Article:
Well, we’ve been delighted with the first three months because we’ve raised around £75m and that makes the fund one of if not the best selling unit trust in the UK over the period. We’ve been delighted with the fact that most of my investors previously have followed me to Argonaut. We’re delighted that Britannic have been able to fully commercialise our investmenttalents.
And how about your relationship with Britannic, after all that organisation has gone through a number of changes since you became a boutique within theirumbrella as such?
We’ve been delighted with the support we’ve got from Britannic so far, it's an organisation with a lot of very talented individuals, and I think it's important for a boutique to be well supported, well financed bya parent company that has obviously got a lot of resources.
And have there been any changes to the management team at all that peopleneed to know about?
No, the team remains just Oliver and myself, and I feel that that’s more than enough for now, but as we come to launch new products then perhapswe’ll look to add a couple more people selectively.
And is that actually on the horizon?
Well, we’re planning in the fourth quarter to launch a European income fund, and we think, as we’ve spoken about before, that dividends are one of the most attractive aspects of the European market at the moment. And of course income products are very popular in the UK retail world. We think that we can offer a fund which is a dividend yield of 6% which is sustainable and that income stream will grow over time, I think that will compare favourablywith similar products in the UK market.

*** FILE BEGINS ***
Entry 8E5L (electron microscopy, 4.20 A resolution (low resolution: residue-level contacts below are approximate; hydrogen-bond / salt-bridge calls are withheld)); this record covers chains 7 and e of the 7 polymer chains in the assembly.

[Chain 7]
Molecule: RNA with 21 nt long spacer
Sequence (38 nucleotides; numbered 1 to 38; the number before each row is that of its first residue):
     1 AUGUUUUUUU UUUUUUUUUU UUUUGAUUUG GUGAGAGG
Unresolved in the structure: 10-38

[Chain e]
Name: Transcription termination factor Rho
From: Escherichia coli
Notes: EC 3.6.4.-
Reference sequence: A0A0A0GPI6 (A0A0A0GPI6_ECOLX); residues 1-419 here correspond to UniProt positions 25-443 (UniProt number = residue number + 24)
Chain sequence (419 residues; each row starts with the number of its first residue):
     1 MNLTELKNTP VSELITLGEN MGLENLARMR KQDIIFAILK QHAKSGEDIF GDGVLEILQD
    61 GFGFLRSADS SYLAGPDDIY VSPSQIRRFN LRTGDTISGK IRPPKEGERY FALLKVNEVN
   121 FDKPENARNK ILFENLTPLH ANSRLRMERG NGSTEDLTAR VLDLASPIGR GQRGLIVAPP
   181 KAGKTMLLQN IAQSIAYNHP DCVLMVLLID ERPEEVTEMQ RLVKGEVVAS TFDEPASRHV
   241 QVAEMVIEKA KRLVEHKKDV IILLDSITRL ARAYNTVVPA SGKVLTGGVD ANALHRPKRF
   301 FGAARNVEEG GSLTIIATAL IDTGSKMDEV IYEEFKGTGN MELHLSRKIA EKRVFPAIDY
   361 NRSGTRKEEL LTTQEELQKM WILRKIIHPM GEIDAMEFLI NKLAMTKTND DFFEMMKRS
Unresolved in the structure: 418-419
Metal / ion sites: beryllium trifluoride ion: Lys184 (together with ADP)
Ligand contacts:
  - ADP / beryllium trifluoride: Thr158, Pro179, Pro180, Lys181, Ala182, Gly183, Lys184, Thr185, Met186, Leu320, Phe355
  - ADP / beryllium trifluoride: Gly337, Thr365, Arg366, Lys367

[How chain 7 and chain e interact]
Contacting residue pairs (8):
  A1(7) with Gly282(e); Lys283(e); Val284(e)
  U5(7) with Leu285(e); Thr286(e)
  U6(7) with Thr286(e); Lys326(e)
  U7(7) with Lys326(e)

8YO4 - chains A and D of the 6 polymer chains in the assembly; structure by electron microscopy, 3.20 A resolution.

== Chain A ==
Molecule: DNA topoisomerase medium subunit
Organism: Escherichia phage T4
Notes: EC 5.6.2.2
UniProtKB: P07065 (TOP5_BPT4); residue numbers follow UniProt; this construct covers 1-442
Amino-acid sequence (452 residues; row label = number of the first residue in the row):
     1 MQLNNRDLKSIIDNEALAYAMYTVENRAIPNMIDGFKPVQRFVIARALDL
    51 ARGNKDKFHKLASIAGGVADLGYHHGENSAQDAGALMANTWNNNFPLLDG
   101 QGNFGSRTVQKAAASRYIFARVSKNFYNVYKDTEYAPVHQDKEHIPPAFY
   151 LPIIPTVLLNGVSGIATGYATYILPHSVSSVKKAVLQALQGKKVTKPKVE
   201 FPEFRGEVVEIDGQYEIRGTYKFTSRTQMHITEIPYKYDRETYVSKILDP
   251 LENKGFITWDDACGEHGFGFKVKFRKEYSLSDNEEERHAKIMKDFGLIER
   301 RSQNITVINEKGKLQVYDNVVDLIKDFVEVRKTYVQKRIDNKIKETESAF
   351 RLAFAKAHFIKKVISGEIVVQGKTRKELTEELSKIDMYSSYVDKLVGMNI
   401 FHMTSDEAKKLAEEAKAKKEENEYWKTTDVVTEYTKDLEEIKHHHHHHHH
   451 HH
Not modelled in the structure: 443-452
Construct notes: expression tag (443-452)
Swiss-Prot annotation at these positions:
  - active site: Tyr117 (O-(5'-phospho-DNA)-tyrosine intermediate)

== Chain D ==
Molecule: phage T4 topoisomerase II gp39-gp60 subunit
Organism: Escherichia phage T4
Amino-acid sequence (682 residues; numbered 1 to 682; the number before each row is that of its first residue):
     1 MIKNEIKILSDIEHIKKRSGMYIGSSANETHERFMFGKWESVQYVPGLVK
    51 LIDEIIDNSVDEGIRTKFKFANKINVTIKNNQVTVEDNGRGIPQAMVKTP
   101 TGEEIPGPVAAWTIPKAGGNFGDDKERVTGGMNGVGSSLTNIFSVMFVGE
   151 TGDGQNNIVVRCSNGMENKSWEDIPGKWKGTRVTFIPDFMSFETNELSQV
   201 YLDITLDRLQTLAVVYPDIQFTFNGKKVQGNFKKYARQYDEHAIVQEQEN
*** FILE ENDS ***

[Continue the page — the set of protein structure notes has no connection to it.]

Okay Barry, sum it up for me?
Well, I think the fund continues to offer very good prospects for capital gains. Despite making 21% over the first three months,* we’re certainly not short of money making ideas, so I think prospects for making money in Europeremain excellent.
Barry Norris, for the time being, thank you very much.
Past performance is not a guide to future performance. The value of unitsand the income from them can go down as well as up and is not guaranteed.
*Source: Lipper, bid to bid, net income reinvested from launch to 12 August 2005. The Britannic European Argonaut Alpha Fund was launched on the 12 May 2005.
Information and opinions contained in this interview have been compiled or arrived at by Britannic Asset Management Limited. Britannic Asset Management Limited and Asset.tv Ltd accept no liability for any loss arising from the use hereof nor make any representation as to their accuracy or completeness. Any underlying research or analysis has been procured by Britannic Asset Management Limited for its own purposes and may have been acted on by Britannic Asset Management Limited or an associate for its or their own purposes.
Britannic Asset Management is the trading name of Britannic Asset Management Limited group which includes Britannic Fund Managers Limited and Britannic Investment Management Limited. Both companies are authorised and regulated by the Financial Services Authority.
Two global vehicles
'Further plug advice gap'
Must appoint separate CEOs and boards
Advisers do come out well
Will report to Mark Till